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Elife. 2015 Feb 25;4. doi: 10.7554/eLife.04729.

The genetic architecture of gene expression levels in wild baboons.

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Department of Human Genetics, University of Chicago, Chicago, United States.
Institute of Primate Research, National Museums of Kenya, Nairobi, Kenya.


Primate evolution has been argued to result, in part, from changes in how genes are regulated. However, we still know little about gene regulation in natural primate populations. We conducted an RNA sequencing (RNA-seq)-based study of baboons from an intensively studied wild population. We performed complementary expression quantitative trait locus (eQTL) mapping and allele-specific expression analyses, discovering substantial evidence for, and surprising power to detect, genetic effects on gene expression levels in the baboons. eQTL were most likely to be identified for lineage-specific, rapidly evolving genes; interestingly, genes with eQTL significantly overlapped between baboons and a comparable human eQTL data set. Our results suggest that genes vary in their tolerance of genetic perturbation, and that this property may be conserved across species. Further, they establish the feasibility of eQTL mapping using RNA-seq data alone, and represent an important step towards understanding the genetic architecture of gene expression in primates.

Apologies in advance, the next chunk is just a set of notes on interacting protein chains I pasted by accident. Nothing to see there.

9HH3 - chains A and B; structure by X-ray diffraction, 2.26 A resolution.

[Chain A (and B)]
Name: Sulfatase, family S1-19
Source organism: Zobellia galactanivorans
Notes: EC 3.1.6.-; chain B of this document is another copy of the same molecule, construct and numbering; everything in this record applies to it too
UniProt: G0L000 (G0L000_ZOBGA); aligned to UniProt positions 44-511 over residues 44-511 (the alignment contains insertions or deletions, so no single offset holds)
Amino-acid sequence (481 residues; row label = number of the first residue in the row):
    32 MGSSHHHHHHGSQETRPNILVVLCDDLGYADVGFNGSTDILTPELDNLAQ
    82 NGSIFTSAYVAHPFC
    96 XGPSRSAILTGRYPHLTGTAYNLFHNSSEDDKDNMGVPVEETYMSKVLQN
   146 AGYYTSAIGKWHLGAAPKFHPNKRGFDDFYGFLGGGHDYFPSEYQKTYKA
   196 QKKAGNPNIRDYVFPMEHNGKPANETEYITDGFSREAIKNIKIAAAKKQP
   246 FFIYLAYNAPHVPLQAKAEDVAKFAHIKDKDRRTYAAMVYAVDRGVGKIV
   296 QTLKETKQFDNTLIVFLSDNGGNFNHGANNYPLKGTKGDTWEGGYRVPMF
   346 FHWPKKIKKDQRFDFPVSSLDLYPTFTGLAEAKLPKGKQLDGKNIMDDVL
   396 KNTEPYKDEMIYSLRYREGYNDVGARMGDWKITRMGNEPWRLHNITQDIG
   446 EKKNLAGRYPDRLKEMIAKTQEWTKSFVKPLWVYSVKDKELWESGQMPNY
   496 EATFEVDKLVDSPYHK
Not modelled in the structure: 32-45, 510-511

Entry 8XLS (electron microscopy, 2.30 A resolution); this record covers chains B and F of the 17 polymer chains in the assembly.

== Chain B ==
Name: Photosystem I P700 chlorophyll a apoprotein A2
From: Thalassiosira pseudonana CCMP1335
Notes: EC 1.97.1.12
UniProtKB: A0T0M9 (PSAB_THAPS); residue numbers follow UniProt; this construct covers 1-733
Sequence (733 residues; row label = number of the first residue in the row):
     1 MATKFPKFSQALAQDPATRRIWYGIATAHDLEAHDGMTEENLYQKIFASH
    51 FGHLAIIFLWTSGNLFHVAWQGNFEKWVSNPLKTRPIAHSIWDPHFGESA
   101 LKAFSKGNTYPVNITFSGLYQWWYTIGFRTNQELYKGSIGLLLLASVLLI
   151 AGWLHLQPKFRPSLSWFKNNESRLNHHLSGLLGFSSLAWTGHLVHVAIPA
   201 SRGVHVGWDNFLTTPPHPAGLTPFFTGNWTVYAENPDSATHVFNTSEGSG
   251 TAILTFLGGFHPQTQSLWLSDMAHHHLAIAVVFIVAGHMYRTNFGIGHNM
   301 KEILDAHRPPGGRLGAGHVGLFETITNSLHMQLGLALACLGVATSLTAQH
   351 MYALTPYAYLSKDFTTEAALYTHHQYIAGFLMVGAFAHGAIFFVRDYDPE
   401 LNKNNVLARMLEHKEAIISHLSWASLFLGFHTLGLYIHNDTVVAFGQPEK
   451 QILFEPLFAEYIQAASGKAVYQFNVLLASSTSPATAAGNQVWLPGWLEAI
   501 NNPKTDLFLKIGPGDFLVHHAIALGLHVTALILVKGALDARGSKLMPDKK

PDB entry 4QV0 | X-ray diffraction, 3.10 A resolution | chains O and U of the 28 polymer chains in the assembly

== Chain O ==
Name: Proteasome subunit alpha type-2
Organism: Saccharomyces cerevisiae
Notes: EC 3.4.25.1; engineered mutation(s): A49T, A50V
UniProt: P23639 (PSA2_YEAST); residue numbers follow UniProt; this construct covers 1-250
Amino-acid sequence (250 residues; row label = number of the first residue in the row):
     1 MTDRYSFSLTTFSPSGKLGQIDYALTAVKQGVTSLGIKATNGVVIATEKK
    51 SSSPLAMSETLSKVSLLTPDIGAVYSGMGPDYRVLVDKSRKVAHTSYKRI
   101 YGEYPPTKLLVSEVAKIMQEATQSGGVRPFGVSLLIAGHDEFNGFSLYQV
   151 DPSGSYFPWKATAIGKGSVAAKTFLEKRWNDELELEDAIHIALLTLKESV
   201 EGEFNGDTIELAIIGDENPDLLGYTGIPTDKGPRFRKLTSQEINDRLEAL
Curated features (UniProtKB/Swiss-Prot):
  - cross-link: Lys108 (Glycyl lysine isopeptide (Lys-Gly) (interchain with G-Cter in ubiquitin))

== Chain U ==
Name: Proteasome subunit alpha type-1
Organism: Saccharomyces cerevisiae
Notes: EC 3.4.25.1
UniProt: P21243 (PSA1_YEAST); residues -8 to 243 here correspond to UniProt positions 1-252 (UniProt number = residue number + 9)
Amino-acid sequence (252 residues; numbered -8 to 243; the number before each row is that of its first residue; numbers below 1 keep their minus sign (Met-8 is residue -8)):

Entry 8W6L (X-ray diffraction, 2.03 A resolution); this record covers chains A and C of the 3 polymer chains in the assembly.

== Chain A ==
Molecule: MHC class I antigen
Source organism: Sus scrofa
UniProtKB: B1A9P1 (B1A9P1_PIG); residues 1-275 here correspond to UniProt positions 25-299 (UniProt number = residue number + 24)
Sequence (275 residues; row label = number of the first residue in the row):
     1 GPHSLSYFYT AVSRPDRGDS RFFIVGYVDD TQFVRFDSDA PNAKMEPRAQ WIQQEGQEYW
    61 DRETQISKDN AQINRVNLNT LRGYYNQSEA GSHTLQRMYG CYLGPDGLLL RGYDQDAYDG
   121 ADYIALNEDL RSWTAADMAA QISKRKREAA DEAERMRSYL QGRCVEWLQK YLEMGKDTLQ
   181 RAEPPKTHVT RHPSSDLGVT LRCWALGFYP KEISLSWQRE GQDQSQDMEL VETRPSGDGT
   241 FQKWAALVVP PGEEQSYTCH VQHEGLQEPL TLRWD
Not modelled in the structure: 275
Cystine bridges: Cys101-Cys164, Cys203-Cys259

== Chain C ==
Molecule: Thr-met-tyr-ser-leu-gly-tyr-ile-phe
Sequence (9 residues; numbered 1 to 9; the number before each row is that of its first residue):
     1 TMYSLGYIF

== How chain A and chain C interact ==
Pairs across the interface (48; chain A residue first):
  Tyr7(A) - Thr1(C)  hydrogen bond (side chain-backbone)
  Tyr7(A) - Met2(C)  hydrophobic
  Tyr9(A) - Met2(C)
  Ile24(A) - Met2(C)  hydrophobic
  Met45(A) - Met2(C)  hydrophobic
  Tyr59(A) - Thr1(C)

RNA-seq; allele-specific expression; baboon; evolutionary biology; expression quantitative trait locus; genomics; yellow baboon (papio cynocephalus)

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